Thursday, 10 December 2009


She nearly got away with it. The gavel came down with the words “it is so decided.” Then her aide whispered into her ear, and her heart must have sunk.

Like every meeting chairman, and especially one presiding over representatives of 192 countries at a conference with a lot of controversial business to consider and limited time in which to do it, Connie Hedegaard’s priority is to get through the agenda as efficiently as she can.

She had just announced her recommendation that private consultations should take place about the shape of any changes to the Kyoto Protocol intended to make decisions taken at the Copenhagen conference binding, with proposals to be brought back in two days’ time, and no-one had jumped up to express dissent.

The words came out reluctantly: “I give the floor to Tuvalu.”

Tuvalu’s representative, who has already become an environmentalists’ hero after his performance yesterday, apologised but said he had indicated his wish to speak before the gavel descended. Private consultations were not good enough. He wanted open discussion - here, now, on the floor of the conference.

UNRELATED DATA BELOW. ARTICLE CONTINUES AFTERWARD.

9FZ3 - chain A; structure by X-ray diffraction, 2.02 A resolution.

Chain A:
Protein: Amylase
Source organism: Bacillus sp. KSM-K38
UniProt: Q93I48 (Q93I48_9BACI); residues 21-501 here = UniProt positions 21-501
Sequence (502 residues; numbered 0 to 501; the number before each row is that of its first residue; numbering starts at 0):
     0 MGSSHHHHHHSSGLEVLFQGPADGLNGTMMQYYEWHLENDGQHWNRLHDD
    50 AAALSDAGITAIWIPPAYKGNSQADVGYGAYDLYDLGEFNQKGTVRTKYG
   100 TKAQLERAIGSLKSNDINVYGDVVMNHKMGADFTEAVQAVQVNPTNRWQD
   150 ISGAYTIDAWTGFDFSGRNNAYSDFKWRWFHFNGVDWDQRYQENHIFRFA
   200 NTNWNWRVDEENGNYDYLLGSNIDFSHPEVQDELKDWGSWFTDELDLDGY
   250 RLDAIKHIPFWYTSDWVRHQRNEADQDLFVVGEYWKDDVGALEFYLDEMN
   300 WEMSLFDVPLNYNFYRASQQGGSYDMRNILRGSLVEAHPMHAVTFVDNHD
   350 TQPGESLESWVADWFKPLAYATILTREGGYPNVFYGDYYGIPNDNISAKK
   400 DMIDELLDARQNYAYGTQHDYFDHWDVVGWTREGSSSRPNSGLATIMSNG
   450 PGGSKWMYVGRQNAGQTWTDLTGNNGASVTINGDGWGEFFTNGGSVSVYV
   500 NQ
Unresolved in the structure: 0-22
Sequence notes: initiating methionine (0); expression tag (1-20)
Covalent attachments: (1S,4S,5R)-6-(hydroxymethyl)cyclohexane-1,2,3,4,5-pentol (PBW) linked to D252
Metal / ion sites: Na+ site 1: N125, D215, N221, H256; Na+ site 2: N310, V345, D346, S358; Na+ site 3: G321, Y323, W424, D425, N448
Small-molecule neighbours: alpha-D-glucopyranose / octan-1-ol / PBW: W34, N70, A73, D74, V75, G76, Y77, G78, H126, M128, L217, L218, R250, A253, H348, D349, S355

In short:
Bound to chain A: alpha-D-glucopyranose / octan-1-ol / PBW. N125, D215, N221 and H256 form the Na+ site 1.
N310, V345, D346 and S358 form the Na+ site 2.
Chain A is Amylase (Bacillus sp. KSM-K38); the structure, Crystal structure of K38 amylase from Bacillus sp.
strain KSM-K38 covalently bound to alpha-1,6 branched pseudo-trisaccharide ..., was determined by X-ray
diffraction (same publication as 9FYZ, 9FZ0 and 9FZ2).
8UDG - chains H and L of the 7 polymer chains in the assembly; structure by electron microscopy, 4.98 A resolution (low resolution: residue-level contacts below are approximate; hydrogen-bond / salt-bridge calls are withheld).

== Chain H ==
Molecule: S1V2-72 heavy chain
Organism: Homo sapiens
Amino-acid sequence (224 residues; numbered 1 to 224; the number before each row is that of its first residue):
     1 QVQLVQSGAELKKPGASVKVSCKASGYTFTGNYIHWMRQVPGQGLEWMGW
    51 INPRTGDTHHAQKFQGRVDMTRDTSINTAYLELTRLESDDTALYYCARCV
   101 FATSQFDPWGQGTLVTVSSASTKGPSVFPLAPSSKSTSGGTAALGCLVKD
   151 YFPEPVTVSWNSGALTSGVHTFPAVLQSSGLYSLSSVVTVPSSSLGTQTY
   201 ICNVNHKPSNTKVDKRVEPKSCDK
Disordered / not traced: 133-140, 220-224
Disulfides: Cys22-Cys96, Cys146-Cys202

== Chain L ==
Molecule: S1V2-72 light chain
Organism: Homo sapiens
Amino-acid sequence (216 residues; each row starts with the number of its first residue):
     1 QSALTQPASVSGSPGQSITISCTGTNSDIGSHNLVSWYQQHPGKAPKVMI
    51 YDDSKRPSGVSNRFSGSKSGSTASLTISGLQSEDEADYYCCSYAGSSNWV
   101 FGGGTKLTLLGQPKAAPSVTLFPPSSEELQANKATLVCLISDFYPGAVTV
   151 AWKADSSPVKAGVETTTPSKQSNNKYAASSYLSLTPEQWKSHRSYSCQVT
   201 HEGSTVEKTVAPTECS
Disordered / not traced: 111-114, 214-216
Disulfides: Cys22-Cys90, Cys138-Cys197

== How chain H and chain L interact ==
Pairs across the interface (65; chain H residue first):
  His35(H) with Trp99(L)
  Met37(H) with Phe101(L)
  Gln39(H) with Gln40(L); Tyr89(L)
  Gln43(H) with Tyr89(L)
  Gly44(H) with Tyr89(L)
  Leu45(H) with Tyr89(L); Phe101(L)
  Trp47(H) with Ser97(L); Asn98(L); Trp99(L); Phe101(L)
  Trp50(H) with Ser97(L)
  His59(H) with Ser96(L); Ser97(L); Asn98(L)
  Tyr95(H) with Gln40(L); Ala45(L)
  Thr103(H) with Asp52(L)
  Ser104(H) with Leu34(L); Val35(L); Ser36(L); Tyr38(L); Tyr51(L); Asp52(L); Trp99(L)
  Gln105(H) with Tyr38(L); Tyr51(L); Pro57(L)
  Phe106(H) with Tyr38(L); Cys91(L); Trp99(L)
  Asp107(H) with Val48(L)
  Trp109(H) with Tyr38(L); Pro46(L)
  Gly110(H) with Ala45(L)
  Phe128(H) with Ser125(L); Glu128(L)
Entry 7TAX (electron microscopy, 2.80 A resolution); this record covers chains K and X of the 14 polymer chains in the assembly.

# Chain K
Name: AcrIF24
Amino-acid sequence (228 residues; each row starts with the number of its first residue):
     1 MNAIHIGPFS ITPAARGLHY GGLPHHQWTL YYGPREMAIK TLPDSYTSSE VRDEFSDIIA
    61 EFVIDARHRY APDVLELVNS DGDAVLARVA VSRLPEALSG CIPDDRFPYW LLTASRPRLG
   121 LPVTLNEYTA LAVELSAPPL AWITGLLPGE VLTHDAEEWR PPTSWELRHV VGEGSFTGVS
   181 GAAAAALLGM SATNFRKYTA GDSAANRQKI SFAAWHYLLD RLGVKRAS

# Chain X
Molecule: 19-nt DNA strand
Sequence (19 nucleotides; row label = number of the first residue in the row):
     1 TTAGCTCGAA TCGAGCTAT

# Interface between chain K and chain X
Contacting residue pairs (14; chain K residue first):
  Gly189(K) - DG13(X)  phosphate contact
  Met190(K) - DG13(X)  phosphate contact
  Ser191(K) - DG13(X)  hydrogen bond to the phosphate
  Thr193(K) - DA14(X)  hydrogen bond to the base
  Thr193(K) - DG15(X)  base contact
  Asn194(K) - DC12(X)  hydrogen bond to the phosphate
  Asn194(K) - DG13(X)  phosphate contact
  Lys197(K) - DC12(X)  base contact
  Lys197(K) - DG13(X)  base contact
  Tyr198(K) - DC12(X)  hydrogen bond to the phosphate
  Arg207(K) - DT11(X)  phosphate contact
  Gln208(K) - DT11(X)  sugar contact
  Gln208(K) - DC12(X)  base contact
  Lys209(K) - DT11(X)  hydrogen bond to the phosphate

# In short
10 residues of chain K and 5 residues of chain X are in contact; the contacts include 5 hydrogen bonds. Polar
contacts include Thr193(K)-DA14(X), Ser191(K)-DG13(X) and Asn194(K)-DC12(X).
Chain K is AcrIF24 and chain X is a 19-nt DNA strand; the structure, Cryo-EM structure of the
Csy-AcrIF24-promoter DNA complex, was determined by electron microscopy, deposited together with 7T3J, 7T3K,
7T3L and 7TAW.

The floodgates opened. A host of others indicated their support for the idea. Connie suspended the meeting for 10 minutes of talks in the corner about what to do.

She returned 30 minutes later. “Sorry. We have not achieved a consensus. I’m suspending the sitting for more discussions.”

The gavel came down again.

So the Conference of Parties to the UN Framework Convention on Climate Change is suspended, and so is the parallel Meeting of the Parties to the Kyoto Protocol. And both on the same issue.

No comments: